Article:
Police in Camden highlight dangers of ‘ghost guns’

Gun Rights

CAMDEN ― The numbers keep growing, Camden County Commissioner Lou Cappelli noted Tuesday: In 2020, police in the city seized 300 guns; in 2021, that number was 332; and so far in 2022, police have seized 322 guns, with two months still left to go.

Cappelli also noted another potentially alarming increase.

In 2019, Camden County police seized 7 so-called “ghost guns,” guns that are purchased in pieces as kits, and which have no serial numbers. In 2020, the number of ghost guns seized in Camden grew to 32 and nearly doubled to 61 in 2021.

This year, that number is already 45 and law enforcement officials fear that number will end up even higher as ghost guns surge in popularity, something Camden County Police Department Chief Gabe Rodriguez believes puts officers, and the public, at greater risk.

You Might Like

Rodriguez, speaking behind a table arranged with 70 guns and cartridges at the department’s Federal Street headquarters, was going to challenge journalists to discern which guns were ghost guns and which were traditionally manufactured firearms just by looking at them.

Public safety in the city:Well-lit streets make everyone safer. Here’s how one nonprofit is helping

“Knowing which ones are ghost guns is very difficult to determine,” the chief said. “The differences are, you can purchase one legally, and one you purchase in pieces and put together, or print out and put together on a 3D printer ― and they’re untraceable.”

Rodriguez recalled a 2020 arrest in South Camden in which officers spotted a man known to them from a prior weapons offense. The man was carrying not only a ghost gun, but also a 50-round magazine of ammunition.

“This was a young man who was previously convicted of carrying a ghost gun, a gun that was untraceable, carrying 46 rounds of ammunition in there.

“To do what?” Rodriguez asked rhetorically. “Not to protect himself, but to cause harm to others.”

Police Lt. Christy Sarlo, demonstrating the ease with which a ghost gun can be assembled, likened the weapons to model car kits. While they cannot legally be shipped or sold to an individual in New Jersey, she said, the kits can be sold to federally licensed gun distributors — and what happens to them afterward is up to buyers, who may or may not add serial numbers.

Camden’s environment:A trail traces Camden’s ecology along the water

The more guns on Camden’s streets, Cappelli said, the greater the danger for officers walking the beat and for citizens going about their daily lives.

“Each time one of these guns is confiscated, there is a potential danger to our officers. Each confiscation could result in a very bad happening within our department and within our city,” said Cappelli, liaison to the police department.

“Our officers are the professionals who make sure these events don’t occur, so there are safe confiscations,” he added. “Illegal gun ownership continues to be a problem and these illegal ghost guns are a particular problem. The ghost guns are designed to get around any gun laws in this country.”

Cappelli, noting New Jersey’s strict gun control laws, called on Congressional leaders to adopt stronger gun control measures, and to “put your self-interests behind you,” and to stop taking contributions from “the sleazy leaders of the NRA and to the sleazy gun lobbyists and the sleazy gun manufacturers.”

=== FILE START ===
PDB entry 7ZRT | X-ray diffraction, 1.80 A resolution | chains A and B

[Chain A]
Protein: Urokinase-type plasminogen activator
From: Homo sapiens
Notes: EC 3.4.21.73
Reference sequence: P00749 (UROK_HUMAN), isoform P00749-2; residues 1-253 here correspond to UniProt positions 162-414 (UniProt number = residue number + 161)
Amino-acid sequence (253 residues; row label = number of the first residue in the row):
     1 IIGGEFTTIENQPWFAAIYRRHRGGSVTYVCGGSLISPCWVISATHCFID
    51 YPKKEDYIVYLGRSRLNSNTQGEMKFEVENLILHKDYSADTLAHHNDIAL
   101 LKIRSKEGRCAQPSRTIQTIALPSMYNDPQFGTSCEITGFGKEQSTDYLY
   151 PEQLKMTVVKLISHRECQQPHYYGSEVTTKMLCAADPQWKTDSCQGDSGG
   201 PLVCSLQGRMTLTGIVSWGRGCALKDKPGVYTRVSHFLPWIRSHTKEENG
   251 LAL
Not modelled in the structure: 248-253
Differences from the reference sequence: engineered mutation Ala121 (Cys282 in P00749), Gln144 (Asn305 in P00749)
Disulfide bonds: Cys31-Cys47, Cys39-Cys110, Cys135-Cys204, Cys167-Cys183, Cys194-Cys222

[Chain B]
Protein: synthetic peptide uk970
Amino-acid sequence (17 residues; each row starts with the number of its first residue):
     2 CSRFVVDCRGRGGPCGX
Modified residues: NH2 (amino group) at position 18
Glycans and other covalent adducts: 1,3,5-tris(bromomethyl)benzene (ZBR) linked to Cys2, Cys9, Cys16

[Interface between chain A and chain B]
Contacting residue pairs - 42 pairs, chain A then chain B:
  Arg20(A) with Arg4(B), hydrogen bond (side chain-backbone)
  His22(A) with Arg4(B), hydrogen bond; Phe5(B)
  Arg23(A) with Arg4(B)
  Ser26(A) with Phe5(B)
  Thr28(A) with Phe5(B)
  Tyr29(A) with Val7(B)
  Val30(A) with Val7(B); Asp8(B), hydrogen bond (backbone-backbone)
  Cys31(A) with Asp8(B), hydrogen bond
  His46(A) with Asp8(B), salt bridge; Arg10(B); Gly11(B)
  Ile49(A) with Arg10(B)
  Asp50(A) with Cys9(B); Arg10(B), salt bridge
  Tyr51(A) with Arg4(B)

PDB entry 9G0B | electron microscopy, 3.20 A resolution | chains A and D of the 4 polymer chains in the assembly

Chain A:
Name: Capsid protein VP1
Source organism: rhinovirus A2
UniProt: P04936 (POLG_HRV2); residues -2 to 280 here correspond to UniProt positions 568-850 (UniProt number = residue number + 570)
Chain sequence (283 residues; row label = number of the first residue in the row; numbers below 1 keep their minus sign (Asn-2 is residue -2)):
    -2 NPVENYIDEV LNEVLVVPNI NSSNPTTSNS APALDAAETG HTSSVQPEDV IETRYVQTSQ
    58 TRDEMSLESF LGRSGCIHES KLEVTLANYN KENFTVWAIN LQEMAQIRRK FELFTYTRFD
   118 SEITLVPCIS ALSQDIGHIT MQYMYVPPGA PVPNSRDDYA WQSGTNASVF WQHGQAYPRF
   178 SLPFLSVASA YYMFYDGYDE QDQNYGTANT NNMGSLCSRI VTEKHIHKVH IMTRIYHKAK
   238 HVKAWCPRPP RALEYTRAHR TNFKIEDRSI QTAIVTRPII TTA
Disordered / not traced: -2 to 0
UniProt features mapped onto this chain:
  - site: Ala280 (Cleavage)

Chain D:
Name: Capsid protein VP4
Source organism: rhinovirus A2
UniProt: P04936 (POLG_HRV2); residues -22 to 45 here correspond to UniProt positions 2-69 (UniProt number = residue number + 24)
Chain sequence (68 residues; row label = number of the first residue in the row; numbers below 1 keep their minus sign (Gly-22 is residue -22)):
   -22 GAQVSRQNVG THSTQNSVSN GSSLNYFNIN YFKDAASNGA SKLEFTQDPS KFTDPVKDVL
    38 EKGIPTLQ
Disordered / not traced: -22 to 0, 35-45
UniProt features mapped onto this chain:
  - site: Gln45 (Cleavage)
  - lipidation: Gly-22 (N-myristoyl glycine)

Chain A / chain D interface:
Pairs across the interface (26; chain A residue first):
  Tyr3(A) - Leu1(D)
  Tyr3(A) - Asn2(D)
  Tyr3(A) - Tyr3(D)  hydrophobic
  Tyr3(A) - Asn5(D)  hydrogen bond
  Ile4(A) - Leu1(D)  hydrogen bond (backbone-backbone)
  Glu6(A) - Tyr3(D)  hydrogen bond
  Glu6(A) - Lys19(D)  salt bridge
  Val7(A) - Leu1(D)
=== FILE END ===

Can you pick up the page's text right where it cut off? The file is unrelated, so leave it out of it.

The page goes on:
The majority of the guns seized in Camden come from Pennsylvania, Cappelli said, where gun control laws are less restrictive. He pointed to Philadelphia’s escalating gun violence and homicide rates as evidence that the Keystone State needs more gun control measures.

She fought for her city:Camden’s Rosa Ramirez remembered as a ‘social justice warrior’

“Take a deep breath,” he said. “Think about what that particular weapon that you currently permit in the United States of America could do to our police officers and to the members of our public.”

The guns displayed Tuesday were just a small fraction of the number seized, Rodriguez said: The department’s evidence room contains about 6,000 weapons, all seized “without us firing a shot.” Officers work with community members, state and federal law enforcement agencies, and community stakeholders to stay informed especially in the city’s most challenged neighborhoods.

“This is mostly now a Camden problem,” Rodriguez said, with the city leading South Jersey municipalities in the number of guns seized. “But it is going to spread, and it’s scary.”

Phaedra Trethan has been a reporter and editor in South Jersey since 2007 and has covered Camden and surrounding areas since 2015, concentrating on issues relating to quality of life and social justice for the Courier-Post, Burlington County Times and The Daily Journal. She’s called South Jersey home since 1971. Contact her with feedback, news tips or questions at ptrethan@gannettnj.com, on Twitter @By_Phaedra, or by phone at 856.486-2417.

Help support local journalism with a digital subscription.

You Might Like

Articles You May Like

Mini Uzi .45 ACP Close-up
Joy Reid Runs Through Stunning Gun Death Statistics, Blasts Red State Low Voter Participation as ‘Learned Helplessness’
Olight Warrior 3 plus Flash Sale
5 Secret Tips on how to get better at Archery!
This Power Bank is Made From Carbon Fiber ( NiteCore NB10000 Gen 2 )

Leave a Reply

Your email address will not be published. Required fields are marked *